I met with someone recently who is interested in launching a new congregation. They listened to my stories and my heart. I felt really heard by them. It was a wonderful time. It is evident they are a good person who loves Jesus.
They asked the question in our conversation that always comes up when discussing my perspective on leading congregations.
Why would having a building be so bad? How would it hurt what it is you’re doing?
I have been a pastor in multiple settings since leaving seminary. I have served a very small institutional church that transitioned to a missional approach, I have served at a small mega church, and I have served a missional neighborhood congregation. Being in each of those settings has offered me the opportunity to see behind the curtain of each. All three have their positives, all three have their negatives, the grass is not greener anywhere. Each approach uses their own version of manure and each kind of manure has its own distinct odor, you simply have decide which you prefer to smell.
The one thing that is true about both approaches where a building has been involved is that the leadership of the church is primarily focused on the development of financial resources for the building. The means by which this takes place is by bringing in enough people as giving units to fund the building and its necessary extras. At this point, the primary focus of the leadership of the local congregation ceases to be about the work and life of the congregation, but becomes more akin to a business.
Woah! Woah! Woah! That’s way too cynical. WAY TOO CYNICAL. It sounds like you’re saying that churches with buildings are primarily being run like businesses. I don’t think that’s fair.
I understand that this might make some folks upset. I get it. It’s a hard truth to hear. Yet, if you were to sit in many of the meetings that I have sat in over the years what you would see and hear are discussions based on one thing: money.
Income and expense reports are shared each month. They are gone over with a fine tooth comb. Discussions ensue about how to raise the income and limit the expenses. The desire to grow the congregation is rooted in the need to get more money. Buildings age as do their systems. Things need to be fixed and replaced. Being a good steward demands that the congregation pay its bills. To pay bills you have to have money. To have money you need giving units. To get more giving units you have to figure out to have more people come through the doors and start giving you money.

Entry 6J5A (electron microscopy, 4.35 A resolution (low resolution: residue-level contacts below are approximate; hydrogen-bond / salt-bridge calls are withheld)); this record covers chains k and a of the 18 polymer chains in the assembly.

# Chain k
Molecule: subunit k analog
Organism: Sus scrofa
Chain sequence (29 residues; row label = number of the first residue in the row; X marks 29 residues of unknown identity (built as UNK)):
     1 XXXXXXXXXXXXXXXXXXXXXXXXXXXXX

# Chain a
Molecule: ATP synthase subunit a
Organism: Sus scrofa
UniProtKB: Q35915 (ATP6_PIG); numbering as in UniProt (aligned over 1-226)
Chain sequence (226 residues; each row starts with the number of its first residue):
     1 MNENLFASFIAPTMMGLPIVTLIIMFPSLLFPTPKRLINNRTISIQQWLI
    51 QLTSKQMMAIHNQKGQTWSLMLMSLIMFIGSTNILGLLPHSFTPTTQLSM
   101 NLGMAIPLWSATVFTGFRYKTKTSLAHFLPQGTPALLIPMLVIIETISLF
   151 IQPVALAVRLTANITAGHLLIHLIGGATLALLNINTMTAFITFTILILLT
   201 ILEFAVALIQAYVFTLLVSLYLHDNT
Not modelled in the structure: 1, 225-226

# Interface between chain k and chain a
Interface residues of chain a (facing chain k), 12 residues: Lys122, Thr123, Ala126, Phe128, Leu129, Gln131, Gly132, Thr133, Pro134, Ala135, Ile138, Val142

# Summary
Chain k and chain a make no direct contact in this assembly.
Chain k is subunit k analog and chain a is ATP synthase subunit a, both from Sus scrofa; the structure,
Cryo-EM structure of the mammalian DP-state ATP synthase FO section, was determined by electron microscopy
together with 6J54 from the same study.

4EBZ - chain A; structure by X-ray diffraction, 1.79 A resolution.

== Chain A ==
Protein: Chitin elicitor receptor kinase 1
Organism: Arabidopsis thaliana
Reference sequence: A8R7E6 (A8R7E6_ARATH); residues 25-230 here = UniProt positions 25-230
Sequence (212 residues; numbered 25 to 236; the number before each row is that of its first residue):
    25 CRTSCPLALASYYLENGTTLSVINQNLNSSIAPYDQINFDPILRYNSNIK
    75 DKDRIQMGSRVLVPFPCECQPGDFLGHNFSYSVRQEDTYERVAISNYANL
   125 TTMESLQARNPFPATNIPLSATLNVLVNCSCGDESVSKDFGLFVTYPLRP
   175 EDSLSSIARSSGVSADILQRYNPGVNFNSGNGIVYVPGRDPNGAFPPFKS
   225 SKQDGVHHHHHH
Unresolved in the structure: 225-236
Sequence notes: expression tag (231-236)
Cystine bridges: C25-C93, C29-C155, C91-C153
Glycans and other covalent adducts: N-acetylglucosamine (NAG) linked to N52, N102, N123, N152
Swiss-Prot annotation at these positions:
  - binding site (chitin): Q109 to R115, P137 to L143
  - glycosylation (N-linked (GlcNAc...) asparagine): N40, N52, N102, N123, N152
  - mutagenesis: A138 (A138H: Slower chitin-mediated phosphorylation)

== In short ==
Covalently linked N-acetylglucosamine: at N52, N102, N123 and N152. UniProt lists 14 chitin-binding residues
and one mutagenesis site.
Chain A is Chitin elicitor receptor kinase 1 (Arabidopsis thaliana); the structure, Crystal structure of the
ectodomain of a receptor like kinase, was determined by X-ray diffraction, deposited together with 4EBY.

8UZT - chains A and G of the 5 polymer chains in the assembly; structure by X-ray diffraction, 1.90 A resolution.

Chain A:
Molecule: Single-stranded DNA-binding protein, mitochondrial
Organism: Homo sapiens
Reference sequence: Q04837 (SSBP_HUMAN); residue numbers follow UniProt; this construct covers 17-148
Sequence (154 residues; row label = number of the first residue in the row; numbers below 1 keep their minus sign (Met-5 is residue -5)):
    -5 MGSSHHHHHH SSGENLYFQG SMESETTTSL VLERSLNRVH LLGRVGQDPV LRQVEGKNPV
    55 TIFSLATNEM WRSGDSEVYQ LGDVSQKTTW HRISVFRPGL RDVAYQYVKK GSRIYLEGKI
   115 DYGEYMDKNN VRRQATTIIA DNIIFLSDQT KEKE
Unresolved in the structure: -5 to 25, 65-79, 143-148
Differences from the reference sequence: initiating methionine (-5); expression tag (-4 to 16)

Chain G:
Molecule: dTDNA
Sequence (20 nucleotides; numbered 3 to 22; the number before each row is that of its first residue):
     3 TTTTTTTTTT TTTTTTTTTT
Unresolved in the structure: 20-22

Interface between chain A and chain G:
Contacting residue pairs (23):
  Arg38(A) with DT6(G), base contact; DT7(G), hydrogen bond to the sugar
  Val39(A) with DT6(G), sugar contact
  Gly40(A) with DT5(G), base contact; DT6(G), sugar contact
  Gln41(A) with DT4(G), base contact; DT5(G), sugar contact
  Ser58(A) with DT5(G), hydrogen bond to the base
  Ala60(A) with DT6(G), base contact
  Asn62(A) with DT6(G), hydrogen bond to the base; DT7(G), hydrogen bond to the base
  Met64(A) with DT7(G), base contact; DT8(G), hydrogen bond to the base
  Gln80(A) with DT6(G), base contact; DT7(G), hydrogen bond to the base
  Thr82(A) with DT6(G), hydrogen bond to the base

I have become convinced that the moment a congregation owns a building it necessarily changes its identity from “congregation” to “business.” The pastor becomes the CEO, the Session becomes the “Board.” Congregants become “guests” that need goods and services provided to them. We desire to make them comfortable more so than to challenge them and press them into deeper discipleship. Why? Because we don’t want them to go down to the church down the street.
The church world is very competitive. You don’t want to lose out to the cooler, more hip place down the street.
Am I cynical? Perhaps. I’m fine with that charge. I’m actually very comfortable with it.
Here’s what I know, in the six years of serving a missional neighborhood based congregation, my Elders and I have barely discussed finances. They are almost a non-issue and they are certainly not something that we spend time worrying about. Our Session meetings are times of them ministering to me and us praying for our congregation.
I may be cynical, but I am convinced I’m right about how owning a building changes the nature of a local “church.”
Also, let me be clear: I don’t believe that congregations with buildings are doing something inherently bad, wrong, or unbiblical. I am grateful for the way they serve their communities and all the ways that they honor Jesus.*
One last caveat: My next post will be a critique of the missional neighborhood congregation approach. So, don’t worked up that I think my current congregation is THE way and all other approaches to living as the church is wrong.
Originally published at danielmrose.com on February 21, 2019.